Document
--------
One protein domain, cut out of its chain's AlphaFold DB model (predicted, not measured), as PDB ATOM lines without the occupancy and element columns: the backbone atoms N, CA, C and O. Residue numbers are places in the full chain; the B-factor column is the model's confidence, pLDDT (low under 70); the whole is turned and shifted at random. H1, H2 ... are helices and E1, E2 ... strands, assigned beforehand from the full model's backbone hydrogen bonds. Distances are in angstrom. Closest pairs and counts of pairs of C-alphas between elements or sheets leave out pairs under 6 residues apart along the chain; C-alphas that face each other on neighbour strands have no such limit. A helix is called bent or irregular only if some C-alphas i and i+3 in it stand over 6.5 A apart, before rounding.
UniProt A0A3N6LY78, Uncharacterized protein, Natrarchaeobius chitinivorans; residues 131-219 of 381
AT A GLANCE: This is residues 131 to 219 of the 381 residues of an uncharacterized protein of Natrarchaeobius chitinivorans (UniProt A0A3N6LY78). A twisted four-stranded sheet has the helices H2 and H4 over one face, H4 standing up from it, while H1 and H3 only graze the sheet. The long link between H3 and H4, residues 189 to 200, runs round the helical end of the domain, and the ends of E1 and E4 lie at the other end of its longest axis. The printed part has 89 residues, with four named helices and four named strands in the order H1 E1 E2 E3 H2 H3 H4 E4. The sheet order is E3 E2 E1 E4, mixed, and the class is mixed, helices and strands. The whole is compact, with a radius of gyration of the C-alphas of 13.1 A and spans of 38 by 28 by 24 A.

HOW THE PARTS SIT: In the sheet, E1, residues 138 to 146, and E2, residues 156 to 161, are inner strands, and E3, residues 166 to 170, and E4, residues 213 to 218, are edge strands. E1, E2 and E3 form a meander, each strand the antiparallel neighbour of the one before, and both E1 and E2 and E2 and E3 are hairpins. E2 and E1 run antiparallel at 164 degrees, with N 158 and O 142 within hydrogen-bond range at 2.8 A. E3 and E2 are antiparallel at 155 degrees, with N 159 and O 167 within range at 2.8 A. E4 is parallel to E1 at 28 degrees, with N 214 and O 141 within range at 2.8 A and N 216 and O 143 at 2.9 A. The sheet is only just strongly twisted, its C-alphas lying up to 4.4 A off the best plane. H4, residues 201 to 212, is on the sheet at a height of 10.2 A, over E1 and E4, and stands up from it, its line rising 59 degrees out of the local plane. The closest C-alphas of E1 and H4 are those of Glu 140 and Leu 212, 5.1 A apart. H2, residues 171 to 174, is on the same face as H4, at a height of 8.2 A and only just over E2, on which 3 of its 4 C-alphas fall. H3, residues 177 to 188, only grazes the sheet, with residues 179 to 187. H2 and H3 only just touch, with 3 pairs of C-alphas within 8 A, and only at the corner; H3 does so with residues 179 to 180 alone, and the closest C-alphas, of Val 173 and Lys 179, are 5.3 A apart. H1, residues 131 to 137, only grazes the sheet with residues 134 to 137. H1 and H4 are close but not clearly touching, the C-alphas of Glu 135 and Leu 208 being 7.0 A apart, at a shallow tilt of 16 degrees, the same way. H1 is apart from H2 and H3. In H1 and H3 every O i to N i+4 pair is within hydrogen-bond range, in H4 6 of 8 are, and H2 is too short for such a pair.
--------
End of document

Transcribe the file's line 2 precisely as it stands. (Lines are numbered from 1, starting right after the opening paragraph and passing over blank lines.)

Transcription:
AT A GLANCE: This is residues 131 to 219 of the 381 residues of an uncharacterized protein of Natrarchaeobius chitinivorans (UniProt A0A3N6LY78). A twisted four-stranded sheet has the helices H2 and H4 over one face, H4 standing up from it, while H1 and H3 only graze the sheet. The long link between H3 and H4, residues 189 to 200, runs round the helical end of the domain, and the ends of E1 and E4 lie at the other end of its longest axis. The printed part has 89 residues, with four named helices and four named strands in the order H1 E1 E2 E3 H2 H3 H4 E4. The sheet order is E3 E2 E1 E4, mixed, and the class is mixed, helices and strands. The whole is compact, with a radius of gyration of the C-alphas of 13.1 A and spans of 38 by 28 by 24 A.